2. Identify risk and protective factors
  3. Develop and test interventions
  4. Implementation: Assure widespread adoption

Policy Partners

While governments drive policy and are ultimately responsible for policy development and assurance, governments work with a variety of partners:

  1. Community
  2. Clinical care providers
  3. Employers and businesses
    1. Employer-based insurance
    2. Wellness programs
  4. Media
    1. Health information communication
    2. Social media catalysis
  5. Academia
    1. Education of citizens and workers
    2. Research
  6. Government
    1. Laws
    2. Programs
    3. City planning
    4. Medicare / Medicaid
  7. Nongovernmental organizations (NGOs)
    1. Professional organizations: e.g. American Public Health Association
    2. Associations with specific health concerns: e.g. American Cancer Society
    3. Advocacy groups: e.g. American Nonsmokers' Rights Foundation
    4. Funders: e.g. Bill and Melinda Gates Foundation

The Impact of Public Health Policy

As with many things in life, the overall public impact of those policies tends to be proportional to the difficulty needed to implement them and the amount of individual effort required for positive response.

(low impact, low individual effort, easy to implement)

(high impact, high individual effort, hard to implement)

Determinants of Health

Determinants of health are factors that contribute to a person’s current state of health. These factors may be biological, socioeconomic, psychosocial, behavioral, or social in nature (CDC 2014).

These factors can be positive or negative:

Determinants of health are a product of ecology, which is the totality or pattern of relations between organisms and their environment (Merriam-Webster 2019a). These ecological relationships include social relationships. Social determinants of health include (CDC 2014):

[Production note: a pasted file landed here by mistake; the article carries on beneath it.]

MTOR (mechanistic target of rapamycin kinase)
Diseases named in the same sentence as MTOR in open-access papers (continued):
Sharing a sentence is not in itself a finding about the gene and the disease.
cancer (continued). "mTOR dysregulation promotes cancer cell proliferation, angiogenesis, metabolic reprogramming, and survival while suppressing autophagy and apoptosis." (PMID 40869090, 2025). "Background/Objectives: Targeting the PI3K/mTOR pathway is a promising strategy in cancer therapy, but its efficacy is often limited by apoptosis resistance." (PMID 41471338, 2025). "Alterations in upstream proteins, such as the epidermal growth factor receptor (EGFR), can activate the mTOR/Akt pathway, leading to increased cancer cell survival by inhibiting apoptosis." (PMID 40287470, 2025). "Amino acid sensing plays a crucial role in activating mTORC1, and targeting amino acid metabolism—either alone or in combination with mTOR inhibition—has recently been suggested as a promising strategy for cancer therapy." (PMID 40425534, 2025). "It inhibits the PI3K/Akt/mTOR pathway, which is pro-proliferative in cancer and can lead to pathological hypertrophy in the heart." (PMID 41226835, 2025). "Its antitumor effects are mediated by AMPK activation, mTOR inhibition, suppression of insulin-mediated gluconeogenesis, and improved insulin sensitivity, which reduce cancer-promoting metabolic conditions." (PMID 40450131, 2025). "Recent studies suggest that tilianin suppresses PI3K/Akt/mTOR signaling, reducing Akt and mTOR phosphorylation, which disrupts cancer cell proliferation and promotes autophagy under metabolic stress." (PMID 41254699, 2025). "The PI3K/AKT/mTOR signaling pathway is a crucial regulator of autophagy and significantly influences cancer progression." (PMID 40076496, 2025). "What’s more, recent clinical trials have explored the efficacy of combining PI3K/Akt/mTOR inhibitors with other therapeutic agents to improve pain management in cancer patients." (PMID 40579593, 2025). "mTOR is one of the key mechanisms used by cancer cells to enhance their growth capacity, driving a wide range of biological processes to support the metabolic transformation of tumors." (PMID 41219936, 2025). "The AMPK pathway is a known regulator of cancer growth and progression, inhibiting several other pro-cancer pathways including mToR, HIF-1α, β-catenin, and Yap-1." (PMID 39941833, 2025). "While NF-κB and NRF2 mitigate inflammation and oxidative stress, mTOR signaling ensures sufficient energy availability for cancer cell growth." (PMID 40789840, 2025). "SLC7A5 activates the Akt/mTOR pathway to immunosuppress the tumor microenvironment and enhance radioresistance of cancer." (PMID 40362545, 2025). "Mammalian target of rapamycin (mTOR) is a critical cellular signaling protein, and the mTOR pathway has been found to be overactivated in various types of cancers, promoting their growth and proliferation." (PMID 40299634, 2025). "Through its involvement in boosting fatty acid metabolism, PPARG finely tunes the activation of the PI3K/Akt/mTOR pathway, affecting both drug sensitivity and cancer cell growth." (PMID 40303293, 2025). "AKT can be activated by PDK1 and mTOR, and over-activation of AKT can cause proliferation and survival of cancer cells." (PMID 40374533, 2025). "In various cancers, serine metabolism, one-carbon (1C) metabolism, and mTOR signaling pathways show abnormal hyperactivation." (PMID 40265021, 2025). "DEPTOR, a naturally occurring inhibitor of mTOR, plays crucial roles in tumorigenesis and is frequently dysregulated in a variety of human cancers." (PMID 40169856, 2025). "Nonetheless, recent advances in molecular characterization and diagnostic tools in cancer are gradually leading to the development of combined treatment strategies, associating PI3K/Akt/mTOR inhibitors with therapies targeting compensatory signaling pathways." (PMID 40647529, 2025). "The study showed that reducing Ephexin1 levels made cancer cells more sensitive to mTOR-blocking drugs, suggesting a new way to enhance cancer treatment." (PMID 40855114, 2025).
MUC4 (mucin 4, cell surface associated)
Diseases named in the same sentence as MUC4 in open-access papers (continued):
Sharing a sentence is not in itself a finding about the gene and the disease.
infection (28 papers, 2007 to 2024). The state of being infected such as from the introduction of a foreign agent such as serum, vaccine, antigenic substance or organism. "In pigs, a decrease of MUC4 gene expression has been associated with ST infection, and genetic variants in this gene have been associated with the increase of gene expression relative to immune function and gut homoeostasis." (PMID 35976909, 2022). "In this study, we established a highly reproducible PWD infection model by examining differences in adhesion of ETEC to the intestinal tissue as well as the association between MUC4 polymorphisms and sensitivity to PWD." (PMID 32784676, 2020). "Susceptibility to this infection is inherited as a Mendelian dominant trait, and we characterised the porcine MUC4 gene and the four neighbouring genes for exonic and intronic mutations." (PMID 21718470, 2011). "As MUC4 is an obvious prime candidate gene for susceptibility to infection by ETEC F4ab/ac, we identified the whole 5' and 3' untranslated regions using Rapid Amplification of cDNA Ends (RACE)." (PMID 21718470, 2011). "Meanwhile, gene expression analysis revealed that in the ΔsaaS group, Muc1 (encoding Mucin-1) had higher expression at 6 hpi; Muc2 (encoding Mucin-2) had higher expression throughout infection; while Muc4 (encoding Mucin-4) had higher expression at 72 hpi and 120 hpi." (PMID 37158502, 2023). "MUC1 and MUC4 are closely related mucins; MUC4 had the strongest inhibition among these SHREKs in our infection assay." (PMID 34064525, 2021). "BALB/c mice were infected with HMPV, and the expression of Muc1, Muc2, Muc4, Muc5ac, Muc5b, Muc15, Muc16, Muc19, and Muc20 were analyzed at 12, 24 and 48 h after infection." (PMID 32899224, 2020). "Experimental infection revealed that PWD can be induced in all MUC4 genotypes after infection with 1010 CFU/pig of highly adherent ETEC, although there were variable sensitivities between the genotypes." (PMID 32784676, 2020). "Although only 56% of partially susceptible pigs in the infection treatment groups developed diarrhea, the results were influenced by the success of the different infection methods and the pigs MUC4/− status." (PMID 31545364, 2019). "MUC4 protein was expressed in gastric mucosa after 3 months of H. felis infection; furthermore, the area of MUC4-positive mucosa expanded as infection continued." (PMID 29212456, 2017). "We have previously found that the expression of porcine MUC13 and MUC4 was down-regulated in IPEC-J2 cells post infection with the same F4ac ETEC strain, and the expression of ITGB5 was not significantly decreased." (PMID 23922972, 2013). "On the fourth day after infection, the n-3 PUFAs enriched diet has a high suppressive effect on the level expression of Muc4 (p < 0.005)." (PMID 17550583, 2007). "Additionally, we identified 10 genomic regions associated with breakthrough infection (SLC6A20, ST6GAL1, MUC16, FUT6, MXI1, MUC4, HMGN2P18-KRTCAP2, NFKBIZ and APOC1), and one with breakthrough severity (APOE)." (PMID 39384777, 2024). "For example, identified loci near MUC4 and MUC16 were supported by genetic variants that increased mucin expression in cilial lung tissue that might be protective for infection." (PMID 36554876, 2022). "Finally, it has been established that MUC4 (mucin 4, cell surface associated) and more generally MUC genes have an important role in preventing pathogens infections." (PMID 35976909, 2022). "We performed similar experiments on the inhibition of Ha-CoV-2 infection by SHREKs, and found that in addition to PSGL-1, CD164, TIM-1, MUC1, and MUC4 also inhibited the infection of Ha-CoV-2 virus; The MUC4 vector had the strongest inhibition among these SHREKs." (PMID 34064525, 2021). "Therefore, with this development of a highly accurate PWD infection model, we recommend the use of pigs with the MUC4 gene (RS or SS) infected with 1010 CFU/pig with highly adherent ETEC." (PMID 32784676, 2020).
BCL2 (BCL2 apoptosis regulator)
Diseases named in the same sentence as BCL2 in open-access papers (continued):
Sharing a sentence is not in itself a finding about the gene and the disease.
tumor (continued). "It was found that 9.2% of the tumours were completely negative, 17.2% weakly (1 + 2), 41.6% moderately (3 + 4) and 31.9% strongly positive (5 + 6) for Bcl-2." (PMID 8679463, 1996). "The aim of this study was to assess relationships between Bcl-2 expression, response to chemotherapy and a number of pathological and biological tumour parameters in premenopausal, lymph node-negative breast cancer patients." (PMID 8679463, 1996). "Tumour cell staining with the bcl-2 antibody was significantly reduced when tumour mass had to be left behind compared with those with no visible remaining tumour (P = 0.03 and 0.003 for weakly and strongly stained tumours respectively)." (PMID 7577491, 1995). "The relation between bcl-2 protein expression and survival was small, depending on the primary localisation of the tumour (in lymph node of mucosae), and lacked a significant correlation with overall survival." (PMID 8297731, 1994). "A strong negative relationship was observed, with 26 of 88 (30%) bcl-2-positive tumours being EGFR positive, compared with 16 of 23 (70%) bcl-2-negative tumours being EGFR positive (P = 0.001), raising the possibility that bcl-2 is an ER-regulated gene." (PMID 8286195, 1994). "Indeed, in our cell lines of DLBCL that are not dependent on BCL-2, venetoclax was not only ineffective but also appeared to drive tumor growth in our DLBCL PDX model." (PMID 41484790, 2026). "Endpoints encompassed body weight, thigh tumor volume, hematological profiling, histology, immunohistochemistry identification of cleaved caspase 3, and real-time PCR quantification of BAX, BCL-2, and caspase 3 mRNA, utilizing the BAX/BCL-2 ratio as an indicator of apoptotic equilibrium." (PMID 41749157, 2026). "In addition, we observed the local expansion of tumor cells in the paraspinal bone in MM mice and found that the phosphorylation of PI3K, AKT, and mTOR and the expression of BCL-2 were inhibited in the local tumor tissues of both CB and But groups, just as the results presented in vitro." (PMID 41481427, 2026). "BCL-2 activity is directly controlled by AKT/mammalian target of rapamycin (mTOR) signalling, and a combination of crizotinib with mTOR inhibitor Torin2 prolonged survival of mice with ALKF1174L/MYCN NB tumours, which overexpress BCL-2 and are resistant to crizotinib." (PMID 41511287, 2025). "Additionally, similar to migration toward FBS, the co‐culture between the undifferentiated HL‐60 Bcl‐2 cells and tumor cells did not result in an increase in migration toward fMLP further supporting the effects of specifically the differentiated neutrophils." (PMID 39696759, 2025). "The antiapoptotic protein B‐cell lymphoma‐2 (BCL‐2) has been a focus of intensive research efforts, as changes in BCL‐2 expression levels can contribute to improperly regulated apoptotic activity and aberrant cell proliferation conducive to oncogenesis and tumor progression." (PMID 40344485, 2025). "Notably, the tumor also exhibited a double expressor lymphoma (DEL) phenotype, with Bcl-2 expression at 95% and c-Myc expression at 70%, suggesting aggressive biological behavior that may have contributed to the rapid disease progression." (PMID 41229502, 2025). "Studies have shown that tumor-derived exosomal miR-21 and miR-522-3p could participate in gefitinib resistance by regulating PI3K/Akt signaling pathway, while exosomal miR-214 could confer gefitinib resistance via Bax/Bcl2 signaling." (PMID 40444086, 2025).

Public Health and Geospatial Data

The what is where aspect of geospatial data and GIS can be an extremely valuable public health tool:

GIS is especially useful in epidemiology, the branch of medical science that deals with the incidence, distribution, and control of disease in a population (Merriam Webster 2019b).

One of the pioneering examples of the use of geospatial data for epidemiology was in mid 19th century London, long before GIS or electronic information technology existed. Cholera is an often fatal bacterial infection of the small intestine that is spread by water contaminated with sewage (CDC 2018b). London at the time of the industrial revolution was densely populated, with poor sanitation and pollution control, and serious cholera outbreaks were common.

John Snow was a London doctor who suspected, correctly and contrary to common beliefs of the time, that cholera was associated with drinking water. With the help of local clergy, in 1854 Snow mapped where cholera victims lived, and noted a cluster of cases surrounding a water well on Broad Street (surveillance). Snow had the handle of the pump removed, forcing local residents to use other, non-contaminated wells (intervention). This intervention resulted in an immediate reduction in new cholera cases.

Snow is often considered the father of modern epidemiology, and modern variations on Snow's technique are still used to assist in identifying causes of disease outbreaks. The location of that long-gone well is now 39 Broadwick Street ( 51.513329, -0.136727), and Snow's pioneering work is celebrated with a plaque and, appropriately, a pub bearing his name.

John Snow's 1854 Map of Cholera in London (Snow 1855)

Jobs in Public Health

There are a wide variety of jobs available in public health.

Working on the front lines are people from a variety of medical specialties that help successfull implement public health policies:

Those workers are directed by a hierarcy of experienced managers and administrators:

The public health policy those front line workers implement is developed by an equally diverse set of professionals. This is the area of public health where GIS can be most useful.